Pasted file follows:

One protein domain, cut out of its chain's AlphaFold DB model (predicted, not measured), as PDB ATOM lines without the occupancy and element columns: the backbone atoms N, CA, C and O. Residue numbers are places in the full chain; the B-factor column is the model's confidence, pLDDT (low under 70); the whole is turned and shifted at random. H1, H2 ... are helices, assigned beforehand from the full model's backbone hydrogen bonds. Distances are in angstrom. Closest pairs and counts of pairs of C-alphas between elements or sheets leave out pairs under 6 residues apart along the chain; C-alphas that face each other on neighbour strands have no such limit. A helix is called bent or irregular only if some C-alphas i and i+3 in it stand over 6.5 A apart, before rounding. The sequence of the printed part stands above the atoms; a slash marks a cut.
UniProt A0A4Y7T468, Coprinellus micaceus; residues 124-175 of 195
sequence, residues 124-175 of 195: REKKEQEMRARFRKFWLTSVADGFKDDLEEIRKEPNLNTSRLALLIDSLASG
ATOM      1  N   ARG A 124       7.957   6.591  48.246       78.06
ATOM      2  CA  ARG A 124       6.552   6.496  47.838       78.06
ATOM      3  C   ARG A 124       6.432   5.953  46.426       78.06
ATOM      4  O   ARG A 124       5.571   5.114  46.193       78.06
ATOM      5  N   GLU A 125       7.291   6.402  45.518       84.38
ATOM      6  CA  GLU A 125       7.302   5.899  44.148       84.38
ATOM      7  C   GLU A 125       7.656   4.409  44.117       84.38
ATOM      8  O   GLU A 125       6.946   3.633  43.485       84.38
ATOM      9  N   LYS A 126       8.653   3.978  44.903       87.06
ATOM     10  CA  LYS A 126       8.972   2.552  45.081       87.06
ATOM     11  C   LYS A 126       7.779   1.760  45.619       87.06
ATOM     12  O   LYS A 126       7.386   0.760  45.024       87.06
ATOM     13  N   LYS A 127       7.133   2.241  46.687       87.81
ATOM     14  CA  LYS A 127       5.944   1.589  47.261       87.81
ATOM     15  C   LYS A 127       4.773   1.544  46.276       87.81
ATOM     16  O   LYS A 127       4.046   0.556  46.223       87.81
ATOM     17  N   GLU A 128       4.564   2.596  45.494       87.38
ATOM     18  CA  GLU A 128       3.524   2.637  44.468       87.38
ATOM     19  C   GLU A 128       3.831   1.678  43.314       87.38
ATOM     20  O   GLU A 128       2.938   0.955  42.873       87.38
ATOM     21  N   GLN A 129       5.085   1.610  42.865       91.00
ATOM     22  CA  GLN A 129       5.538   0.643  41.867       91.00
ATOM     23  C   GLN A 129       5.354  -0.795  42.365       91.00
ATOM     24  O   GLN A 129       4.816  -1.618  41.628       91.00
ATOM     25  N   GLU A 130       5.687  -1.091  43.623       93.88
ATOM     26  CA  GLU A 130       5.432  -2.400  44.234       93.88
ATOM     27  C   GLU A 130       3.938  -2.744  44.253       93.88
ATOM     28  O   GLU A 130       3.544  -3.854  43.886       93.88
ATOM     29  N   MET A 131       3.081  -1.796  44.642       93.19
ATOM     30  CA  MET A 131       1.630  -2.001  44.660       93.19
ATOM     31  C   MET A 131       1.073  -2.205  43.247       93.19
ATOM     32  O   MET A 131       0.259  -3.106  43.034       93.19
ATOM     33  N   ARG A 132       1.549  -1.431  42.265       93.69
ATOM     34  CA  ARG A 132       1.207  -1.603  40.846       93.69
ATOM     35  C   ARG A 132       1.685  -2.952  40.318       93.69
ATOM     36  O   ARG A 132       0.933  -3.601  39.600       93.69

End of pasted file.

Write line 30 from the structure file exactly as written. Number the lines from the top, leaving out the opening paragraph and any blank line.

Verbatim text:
ATOM     28  O   GLU A 130       3.544  -3.854  43.886       93.88